You might be wondering why the Trump Administration is calling for rate cuts and money printing with all the good news about the economy. Economist John Williams of ShadowStats.com knows why and contends, “We have a recession in place. It’s just a matter of playing out in some of these other funny numbers. The reality is on the downside, where you have mixed pressures right now. People who are really concerned about the economy right now, and that includes President Trump looking at re-election, he’s been arguing that the Fed should lower rates, and I am with him. The Fed created this circumstance. They are pushing for the economy on the upside because they want to continue to keep raising rates. Banks make more money with higher rates, and they are still trying to liquidate the problems they created when they bailed out the banking system back in 2008.”

Williams strips out all the financial gimmicks in his work that make things look better than they really are to give a true picture of the real financial health. Take for example the recent reportedly good news of the trade deficit narrowing. Williams says, “What we saw was the very unusual narrowing of the deficit . . . that’s generally good news . . . but if you look at why the trade deficit was narrowing, it wasn’t that we were having new surging exports . . . instead, we were having collapsing domestic consumption.  People weren’t buying things. People were not buying goods. So, the imports were falling off, and that narrowed the deficit. That is not a healthy sign. The last time you saw something like that was the beginning of the Great Recession (2008–2009). . . . We still haven’t recovered from the Great Recession.”

 …click on the above link to read the rest of the article…

Wealth Bubble Leaves U.S. Economy in Uncharted Territory

wealth bubble

Wealth Bubble Leaves U.S. Economy in Uncharted Territory

There have been numerous signs that the U.S. is likely to go through another major recession at some point. And regardless of when or if a recession happens, it won’t change the fact that the U.S. economy is already in hot water.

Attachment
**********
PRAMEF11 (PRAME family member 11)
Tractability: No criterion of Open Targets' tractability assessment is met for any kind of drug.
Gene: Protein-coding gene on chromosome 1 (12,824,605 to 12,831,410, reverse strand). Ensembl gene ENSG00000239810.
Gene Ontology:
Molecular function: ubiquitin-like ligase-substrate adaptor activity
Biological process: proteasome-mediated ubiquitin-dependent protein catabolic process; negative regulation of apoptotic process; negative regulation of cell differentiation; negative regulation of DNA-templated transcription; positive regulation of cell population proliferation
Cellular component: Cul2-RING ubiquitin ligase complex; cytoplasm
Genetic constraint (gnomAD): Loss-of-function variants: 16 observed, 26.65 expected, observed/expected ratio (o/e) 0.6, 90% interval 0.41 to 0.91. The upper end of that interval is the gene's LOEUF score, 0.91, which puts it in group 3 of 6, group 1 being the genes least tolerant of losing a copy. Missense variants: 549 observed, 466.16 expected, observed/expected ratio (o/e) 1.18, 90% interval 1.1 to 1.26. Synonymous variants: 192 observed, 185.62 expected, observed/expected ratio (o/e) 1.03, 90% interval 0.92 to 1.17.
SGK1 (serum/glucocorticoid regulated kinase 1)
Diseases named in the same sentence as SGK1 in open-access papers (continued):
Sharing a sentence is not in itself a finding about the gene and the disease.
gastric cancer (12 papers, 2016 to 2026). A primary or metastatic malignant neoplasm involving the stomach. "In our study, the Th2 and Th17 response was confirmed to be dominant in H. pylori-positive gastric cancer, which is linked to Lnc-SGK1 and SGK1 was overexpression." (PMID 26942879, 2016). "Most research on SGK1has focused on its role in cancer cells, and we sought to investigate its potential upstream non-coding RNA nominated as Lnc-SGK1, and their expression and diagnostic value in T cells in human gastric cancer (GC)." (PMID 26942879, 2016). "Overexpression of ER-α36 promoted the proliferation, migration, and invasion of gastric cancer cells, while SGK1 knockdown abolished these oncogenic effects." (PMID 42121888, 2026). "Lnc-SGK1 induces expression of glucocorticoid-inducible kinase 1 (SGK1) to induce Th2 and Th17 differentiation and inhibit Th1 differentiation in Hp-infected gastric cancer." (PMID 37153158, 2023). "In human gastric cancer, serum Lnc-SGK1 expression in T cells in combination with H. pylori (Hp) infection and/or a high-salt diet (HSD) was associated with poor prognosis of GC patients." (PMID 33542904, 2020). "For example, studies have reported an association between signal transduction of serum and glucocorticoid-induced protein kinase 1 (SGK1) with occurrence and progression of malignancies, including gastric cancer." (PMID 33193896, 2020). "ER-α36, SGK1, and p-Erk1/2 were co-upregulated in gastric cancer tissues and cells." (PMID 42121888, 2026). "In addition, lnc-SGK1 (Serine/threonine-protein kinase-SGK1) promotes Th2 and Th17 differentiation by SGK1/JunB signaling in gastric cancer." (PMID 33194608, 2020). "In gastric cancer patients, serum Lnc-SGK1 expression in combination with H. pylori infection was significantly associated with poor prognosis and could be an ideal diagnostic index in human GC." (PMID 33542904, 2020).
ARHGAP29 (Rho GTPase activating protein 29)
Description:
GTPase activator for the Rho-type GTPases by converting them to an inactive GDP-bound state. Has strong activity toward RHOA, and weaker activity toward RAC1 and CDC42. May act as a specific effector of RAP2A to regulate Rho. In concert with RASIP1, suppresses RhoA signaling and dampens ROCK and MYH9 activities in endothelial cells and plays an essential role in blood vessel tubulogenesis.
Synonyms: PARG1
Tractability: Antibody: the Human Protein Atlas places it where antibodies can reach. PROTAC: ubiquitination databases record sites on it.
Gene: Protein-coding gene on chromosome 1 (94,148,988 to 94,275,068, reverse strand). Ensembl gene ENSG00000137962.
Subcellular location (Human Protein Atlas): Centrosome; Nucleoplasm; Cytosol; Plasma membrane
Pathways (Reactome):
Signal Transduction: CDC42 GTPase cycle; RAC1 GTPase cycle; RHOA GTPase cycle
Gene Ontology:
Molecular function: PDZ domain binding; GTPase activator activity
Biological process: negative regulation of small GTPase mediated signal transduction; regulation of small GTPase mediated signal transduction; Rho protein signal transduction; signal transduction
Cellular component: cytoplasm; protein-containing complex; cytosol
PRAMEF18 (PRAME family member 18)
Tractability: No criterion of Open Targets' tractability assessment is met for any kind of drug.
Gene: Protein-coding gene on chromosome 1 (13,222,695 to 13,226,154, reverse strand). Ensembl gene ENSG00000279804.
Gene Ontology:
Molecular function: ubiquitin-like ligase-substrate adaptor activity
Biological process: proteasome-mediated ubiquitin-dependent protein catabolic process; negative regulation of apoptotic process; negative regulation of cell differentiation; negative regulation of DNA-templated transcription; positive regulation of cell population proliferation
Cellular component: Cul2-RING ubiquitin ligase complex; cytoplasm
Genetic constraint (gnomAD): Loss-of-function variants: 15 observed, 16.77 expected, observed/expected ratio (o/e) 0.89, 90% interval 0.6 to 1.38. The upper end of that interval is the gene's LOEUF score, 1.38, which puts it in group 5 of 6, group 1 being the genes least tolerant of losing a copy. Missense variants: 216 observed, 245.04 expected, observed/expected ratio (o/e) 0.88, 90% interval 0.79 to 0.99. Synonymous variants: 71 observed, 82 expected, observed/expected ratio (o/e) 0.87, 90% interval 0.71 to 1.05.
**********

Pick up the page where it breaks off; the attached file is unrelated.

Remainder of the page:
At MarketWatch, the “hot water” is explained in terms of a U.S. “wealth bubble” that reveals a peculiar pattern:

Today the United States sits in the midst of the largest wealth bubble in post-World War II history, as measured by household net worth (or wealth) relative to gross domestic product. As I showed in detail recently in the Journal of Business Economics, only two other postwar bubbles come close, with peaks in 1999 and 2006, just prior to the tech stock crash and the Great Recession.

The largest wealth bubble (household net worth relative to GDP) is shown in a chart from the same article. (Shaded areas are recessions):

wealth bubble

As you can see at the bottom, the wealth bubble is “5 times the size” of the GDP.

But notice how the wealth bubble “pops” just before the 2000 and 2008 recessions. If you look at the end of the blue line, it appears the largest wealth bubble since World War II may already be popping.

Also notice how the green line dips before the 2000 tech stock “recession,” and the red line before the 2008 recession (caused mainly by subprime mortgages).

But according to the MarketWatch report, there’s another crucial detail to point out:

In both prior bubbles, the crashes led to a drop in the value of net worth to about 4 times GDP. Even that level remained high relative to prior history, since in no single quarter before 1998 had the household net worth-to-GDP ratio ever reached 4.0 or higher.

With that being said, according to the chart above:

 …click on the above link to read the rest of the article…

List of 24 Points Pressing Hard toward Recession

List of 24 Points Pressing Hard toward Recession 

  • The US stock market is slightly overbought (which is not a positive in terms of head room for more of a rally).
  • It’s massively built up on debt that is now more expensive to maintain and/or obtain.
  • The Fed is still rapidly tightening money supply and says it will continue to do so for several more months.